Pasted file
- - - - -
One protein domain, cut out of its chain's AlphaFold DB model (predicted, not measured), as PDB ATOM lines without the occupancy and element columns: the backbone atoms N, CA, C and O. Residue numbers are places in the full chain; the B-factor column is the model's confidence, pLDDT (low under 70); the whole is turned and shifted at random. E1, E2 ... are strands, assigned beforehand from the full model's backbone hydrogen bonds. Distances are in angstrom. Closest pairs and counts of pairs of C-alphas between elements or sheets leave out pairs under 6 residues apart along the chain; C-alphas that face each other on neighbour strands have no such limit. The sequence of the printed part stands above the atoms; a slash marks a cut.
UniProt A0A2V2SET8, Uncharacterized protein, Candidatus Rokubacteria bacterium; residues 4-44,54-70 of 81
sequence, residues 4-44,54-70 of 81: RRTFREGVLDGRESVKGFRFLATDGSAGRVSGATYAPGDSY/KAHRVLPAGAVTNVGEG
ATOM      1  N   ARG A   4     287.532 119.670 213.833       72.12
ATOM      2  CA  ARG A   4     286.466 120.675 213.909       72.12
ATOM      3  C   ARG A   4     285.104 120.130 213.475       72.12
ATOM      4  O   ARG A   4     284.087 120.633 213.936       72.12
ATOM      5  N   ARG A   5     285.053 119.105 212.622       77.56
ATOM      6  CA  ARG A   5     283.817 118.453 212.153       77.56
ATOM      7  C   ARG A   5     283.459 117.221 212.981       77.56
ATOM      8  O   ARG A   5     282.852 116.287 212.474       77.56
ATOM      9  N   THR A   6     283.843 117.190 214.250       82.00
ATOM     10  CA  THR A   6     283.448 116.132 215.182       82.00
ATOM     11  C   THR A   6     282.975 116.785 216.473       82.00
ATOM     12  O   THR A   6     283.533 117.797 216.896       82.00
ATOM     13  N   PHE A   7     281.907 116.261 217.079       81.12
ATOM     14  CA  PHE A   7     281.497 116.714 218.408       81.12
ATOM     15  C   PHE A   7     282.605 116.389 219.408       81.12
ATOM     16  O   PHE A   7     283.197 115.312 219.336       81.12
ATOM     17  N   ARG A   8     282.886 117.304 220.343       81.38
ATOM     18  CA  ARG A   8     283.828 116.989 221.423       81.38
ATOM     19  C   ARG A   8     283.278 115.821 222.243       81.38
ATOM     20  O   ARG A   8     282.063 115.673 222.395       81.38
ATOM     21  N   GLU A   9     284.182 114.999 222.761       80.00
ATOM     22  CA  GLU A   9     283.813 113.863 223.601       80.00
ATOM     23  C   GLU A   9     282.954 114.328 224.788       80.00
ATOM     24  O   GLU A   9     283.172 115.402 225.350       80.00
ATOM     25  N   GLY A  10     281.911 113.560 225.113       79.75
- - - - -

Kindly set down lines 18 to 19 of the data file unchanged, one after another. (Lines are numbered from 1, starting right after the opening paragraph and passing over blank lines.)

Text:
ATOM     16  O   PHE A   7     283.197 115.312 219.336       81.12
ATOM     17  N   ARG A   8     282.886 117.304 220.343       81.38